The original reason for starting this blog was to pass along my excitement for some of the music I've purchased while record shopping. More specifically, the music I found in (what many of us refer to as) the cut out bins. Now aptly titled "The Dollar Bin."
When I moved to Chicago almost eight years ago, one of my greatest joys was record shopping. But as most of you know, record stores are a thing of the past. When I first got here you could get CD's used for around $7.99, and some promos for $1.99. Now, I am getting them all for a dollar. So, it became an addiction to sift through the bins, seeing what had been sold off or discarded. You wouldn't believe what I found, and that's why I wanted to share my excitement. I discovered a lot of new bands, replaced older CD's that were stolen/lost, and added some things to my collection that are out of print, or that I could never afford. Welcome to the Cut Out Kid, thanks for reading.
At the time this was released, I was falling out of love with the band. Not only did I think this record was overproduced, but I became a hater. A hater because a tiny Sub Pop band, I thought I discovered, was now popular. Yes, once on a spring break whim, we saw this little grunge outfit tear a hole in a Florida (Orlando) dive. It was amazing and life changing. Let me explain. The sound was crystal clear and we could touch the band. After seeing them live, I was forever changed. I wanted to be in a band, and rock like that. I got the bug.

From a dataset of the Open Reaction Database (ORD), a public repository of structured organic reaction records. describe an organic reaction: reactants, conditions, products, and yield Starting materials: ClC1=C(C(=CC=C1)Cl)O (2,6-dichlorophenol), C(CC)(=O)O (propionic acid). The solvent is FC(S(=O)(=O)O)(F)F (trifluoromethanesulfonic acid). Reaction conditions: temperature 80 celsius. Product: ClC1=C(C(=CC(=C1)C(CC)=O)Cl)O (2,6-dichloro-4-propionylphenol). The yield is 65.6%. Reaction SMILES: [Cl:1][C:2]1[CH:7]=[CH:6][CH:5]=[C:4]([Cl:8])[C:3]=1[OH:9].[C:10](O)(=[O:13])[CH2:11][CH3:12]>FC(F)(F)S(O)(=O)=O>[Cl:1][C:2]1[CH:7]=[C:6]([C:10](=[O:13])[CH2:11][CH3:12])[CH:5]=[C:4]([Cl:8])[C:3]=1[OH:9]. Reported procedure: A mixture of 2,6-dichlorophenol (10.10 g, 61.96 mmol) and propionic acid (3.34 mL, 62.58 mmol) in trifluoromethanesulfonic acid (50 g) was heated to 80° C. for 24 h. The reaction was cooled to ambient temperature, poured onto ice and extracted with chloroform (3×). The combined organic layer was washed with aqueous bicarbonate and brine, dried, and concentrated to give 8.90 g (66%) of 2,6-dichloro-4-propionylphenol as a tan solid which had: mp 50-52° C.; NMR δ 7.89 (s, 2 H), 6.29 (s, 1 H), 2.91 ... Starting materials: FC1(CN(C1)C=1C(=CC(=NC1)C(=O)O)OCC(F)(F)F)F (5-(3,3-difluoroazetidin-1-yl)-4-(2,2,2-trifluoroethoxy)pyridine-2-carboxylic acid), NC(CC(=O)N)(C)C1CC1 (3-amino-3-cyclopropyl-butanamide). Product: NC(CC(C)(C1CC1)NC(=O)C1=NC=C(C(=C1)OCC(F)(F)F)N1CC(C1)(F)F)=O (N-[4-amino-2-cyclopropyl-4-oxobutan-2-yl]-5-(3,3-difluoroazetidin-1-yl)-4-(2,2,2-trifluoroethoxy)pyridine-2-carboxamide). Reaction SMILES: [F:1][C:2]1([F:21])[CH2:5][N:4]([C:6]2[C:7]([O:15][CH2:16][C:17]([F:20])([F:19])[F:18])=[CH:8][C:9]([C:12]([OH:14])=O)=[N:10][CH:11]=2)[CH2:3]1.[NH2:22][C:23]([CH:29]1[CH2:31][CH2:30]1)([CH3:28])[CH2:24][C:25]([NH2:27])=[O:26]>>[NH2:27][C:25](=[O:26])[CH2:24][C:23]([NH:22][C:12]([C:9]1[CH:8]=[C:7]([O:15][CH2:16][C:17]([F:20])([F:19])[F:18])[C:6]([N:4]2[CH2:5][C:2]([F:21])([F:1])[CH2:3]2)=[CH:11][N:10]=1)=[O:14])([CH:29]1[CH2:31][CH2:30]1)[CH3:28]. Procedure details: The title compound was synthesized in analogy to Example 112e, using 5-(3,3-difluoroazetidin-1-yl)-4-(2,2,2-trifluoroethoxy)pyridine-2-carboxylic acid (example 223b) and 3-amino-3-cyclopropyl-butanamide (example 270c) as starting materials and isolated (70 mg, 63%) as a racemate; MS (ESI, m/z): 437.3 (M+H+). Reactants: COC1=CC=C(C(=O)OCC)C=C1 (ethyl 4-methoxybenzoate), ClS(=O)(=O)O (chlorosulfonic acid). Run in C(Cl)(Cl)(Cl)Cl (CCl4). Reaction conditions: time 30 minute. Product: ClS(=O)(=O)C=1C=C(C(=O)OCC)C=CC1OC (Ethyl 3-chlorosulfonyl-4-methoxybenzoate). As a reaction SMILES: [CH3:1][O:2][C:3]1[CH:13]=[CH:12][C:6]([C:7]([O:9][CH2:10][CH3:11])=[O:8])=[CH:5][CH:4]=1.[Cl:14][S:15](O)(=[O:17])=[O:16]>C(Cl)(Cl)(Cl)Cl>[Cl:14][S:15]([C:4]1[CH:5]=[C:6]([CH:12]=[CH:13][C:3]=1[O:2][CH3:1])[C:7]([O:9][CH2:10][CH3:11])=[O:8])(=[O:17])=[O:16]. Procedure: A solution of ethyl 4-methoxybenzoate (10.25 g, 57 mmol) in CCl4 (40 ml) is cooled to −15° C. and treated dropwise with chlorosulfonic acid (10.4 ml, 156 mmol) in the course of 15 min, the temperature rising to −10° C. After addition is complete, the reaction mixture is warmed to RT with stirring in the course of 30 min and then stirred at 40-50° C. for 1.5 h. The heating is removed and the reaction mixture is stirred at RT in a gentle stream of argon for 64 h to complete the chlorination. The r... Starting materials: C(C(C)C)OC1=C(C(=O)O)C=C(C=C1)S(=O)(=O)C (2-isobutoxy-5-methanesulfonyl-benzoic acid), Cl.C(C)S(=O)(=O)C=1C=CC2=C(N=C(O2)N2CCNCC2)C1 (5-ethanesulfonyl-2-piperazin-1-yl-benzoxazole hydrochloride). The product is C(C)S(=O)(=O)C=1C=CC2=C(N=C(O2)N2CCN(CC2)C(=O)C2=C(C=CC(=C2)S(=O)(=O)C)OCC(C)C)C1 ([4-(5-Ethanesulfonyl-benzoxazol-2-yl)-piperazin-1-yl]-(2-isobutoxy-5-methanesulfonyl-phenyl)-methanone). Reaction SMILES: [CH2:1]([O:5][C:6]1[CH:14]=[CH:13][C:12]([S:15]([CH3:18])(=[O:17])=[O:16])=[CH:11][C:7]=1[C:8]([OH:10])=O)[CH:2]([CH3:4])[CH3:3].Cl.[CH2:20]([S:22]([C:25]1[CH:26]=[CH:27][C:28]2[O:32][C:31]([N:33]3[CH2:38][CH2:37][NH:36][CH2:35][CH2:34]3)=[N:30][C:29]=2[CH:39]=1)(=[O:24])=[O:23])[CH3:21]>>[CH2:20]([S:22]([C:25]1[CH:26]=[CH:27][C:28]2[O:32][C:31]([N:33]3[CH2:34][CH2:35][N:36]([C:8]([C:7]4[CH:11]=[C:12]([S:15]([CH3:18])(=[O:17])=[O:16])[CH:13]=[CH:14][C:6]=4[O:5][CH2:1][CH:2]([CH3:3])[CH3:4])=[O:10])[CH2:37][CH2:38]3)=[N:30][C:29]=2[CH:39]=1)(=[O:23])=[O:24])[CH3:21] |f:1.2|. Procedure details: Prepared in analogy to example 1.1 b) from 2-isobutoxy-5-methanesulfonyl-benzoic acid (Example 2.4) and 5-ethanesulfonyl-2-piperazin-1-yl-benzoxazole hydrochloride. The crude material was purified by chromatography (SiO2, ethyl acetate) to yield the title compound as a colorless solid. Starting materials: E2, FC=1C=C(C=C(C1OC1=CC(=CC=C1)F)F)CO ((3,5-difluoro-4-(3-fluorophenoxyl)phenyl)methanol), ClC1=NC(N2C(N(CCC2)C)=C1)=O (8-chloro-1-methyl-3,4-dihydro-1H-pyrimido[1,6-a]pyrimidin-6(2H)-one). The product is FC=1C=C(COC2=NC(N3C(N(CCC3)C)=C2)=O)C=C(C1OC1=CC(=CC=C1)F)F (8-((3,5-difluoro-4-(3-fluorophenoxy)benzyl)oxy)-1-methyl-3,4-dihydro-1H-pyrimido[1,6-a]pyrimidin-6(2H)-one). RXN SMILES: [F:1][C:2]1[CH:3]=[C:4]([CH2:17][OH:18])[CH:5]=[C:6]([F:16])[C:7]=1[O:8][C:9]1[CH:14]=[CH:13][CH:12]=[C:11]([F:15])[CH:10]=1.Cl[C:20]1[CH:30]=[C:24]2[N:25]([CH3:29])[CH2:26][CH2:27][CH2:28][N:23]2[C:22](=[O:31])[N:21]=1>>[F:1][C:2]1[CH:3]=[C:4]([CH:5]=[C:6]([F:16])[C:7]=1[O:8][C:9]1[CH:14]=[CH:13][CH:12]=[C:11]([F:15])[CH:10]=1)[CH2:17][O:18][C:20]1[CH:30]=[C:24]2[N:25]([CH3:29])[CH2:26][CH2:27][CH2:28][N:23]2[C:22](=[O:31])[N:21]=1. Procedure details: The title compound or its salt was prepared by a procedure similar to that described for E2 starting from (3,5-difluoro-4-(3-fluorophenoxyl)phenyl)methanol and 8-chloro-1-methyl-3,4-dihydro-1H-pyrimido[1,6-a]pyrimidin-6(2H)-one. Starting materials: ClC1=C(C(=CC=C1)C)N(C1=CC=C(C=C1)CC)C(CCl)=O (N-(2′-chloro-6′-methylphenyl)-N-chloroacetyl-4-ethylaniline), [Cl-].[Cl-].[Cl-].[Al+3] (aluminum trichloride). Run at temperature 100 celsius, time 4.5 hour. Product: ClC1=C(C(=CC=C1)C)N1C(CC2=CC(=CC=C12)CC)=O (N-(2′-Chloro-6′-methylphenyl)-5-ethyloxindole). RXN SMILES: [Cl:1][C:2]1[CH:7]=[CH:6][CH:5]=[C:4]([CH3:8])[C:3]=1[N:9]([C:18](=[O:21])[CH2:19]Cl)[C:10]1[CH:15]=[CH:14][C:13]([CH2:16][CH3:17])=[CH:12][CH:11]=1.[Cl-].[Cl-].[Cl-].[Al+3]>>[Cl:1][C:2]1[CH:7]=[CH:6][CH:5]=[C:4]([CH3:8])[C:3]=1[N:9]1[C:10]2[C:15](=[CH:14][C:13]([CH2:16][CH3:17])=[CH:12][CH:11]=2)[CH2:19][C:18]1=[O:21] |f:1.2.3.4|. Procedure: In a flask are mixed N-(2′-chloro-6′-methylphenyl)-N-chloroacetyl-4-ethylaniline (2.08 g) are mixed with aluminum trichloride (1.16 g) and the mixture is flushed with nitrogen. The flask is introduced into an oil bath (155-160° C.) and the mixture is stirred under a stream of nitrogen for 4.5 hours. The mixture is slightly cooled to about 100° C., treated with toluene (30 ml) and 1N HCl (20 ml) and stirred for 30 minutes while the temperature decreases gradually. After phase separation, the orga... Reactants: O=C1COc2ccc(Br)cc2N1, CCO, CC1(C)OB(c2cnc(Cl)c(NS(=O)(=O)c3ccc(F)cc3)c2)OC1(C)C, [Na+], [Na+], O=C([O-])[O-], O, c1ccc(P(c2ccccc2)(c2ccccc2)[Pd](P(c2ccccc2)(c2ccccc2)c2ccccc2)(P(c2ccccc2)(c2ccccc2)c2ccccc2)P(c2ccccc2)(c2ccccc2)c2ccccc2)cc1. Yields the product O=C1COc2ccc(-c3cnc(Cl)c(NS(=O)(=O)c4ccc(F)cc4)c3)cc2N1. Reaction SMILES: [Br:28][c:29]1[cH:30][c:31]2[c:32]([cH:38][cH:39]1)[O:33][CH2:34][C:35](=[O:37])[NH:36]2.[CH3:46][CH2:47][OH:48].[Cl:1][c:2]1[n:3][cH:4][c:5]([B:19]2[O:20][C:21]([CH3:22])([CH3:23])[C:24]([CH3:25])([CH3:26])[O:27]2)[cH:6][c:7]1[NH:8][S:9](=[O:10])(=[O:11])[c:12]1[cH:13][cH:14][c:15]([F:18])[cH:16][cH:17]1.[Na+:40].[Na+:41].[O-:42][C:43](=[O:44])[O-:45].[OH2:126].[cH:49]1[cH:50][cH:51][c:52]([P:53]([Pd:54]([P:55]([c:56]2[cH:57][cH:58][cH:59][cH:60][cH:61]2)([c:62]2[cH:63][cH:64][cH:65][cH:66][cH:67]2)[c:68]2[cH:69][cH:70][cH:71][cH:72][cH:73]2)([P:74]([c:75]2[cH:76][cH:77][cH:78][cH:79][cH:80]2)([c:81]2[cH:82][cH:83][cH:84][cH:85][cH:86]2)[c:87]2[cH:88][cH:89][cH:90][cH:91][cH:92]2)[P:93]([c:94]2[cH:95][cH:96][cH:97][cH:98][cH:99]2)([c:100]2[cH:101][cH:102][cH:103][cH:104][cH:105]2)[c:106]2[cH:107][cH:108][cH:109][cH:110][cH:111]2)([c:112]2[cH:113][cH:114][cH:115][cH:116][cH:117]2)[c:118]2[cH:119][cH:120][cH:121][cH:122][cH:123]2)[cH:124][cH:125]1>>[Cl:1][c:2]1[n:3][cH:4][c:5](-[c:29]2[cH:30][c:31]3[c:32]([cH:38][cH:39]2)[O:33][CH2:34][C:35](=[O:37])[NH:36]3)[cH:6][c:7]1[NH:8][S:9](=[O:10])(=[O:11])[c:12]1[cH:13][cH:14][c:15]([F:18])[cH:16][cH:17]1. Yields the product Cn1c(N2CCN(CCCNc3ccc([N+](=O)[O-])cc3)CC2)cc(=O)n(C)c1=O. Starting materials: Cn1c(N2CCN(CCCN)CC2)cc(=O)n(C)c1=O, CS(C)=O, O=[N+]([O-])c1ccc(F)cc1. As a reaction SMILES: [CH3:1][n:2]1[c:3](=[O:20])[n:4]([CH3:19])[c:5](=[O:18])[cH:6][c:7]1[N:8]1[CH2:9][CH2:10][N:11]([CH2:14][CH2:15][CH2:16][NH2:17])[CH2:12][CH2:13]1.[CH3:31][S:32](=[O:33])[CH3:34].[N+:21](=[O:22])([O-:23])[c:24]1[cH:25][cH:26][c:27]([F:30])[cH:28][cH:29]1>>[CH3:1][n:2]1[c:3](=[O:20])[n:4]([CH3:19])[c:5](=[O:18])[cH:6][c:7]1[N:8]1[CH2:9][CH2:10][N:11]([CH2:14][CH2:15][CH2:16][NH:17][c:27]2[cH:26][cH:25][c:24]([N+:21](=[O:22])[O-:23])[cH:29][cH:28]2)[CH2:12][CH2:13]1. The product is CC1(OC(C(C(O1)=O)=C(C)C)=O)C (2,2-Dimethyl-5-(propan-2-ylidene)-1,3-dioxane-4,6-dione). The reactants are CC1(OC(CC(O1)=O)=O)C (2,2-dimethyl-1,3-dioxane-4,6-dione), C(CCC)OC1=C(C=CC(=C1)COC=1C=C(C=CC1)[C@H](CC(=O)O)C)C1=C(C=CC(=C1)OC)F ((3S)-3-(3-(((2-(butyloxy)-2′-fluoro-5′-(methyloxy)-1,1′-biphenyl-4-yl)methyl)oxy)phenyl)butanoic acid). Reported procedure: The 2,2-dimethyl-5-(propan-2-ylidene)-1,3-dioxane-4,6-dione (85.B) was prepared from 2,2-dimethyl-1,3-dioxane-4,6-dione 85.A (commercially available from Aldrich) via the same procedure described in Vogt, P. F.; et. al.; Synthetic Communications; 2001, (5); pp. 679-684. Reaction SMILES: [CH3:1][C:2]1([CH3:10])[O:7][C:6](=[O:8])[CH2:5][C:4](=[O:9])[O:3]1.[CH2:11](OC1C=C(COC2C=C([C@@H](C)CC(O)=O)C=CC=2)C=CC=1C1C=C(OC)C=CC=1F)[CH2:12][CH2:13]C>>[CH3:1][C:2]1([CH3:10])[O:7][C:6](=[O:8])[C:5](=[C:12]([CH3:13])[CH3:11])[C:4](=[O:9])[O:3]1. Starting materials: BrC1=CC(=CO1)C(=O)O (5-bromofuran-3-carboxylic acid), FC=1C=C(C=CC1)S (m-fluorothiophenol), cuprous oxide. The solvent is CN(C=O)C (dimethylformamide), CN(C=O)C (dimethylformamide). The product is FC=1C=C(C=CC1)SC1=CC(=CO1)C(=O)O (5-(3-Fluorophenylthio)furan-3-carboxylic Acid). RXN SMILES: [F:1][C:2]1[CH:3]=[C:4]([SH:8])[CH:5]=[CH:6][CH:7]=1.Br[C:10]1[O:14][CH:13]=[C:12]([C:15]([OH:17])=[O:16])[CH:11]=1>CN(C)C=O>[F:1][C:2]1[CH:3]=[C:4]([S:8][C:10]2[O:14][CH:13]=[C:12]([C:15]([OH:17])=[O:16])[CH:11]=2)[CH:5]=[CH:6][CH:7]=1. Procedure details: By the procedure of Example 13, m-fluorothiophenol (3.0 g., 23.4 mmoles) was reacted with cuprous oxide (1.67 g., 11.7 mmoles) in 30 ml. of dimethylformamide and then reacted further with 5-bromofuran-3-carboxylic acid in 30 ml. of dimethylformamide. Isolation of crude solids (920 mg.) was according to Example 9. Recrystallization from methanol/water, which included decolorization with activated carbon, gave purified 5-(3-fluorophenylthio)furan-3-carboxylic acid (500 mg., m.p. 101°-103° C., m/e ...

The Afghan Whigs just released their third and best record at this point, and the four of us in attendance claimed ownership. Just a bunch of young teens at the time of the Congregation tour, we fell in love. Almost five years later and now in college, I thought Greg Dulli and Co. were going soft. I barely gave their latest record Black Love enough listens, before writing it off as bland. I was wrong. I overlooked this album. Thank god for the cut outs.
Like anything in life, things have to change. For people, and for bands. With fame comes new opportunity. Nicer studios, bigger productions, but this doesn't necessarily mean things get worse. I'll start with "Honkey's Ladder." Initially I thought it sounded too safe, and too clean. Now I know I was too critical. It rocks like anything these dudes have ever done. Chunky guitars, crazy leads and big hooks. Go back and revisit if you haven't climbed this ladder. Dulli's angst is still there, and the sound is intact.
Check out "Going To Town," and all of it's funkiness. Something about this tune reminds me of Stevie Wonder's "Superstition." "Blame" continues down the same path, but feels more like a love song when you get to the chorus. Listen to "Double Day," and you start to hear "I'm Your Slave" from Congregation. Finally, "Summer's Kiss" is refreshing. That poppy-ness that they continually hint at, comes shining through in all it's glory.
I will listen to this album a lot more, now that I snagged a brand-spanking new copy, still in the shrink wrap, for $1. I'm glad I got the opportunity to revisit, and for this reason, I write.
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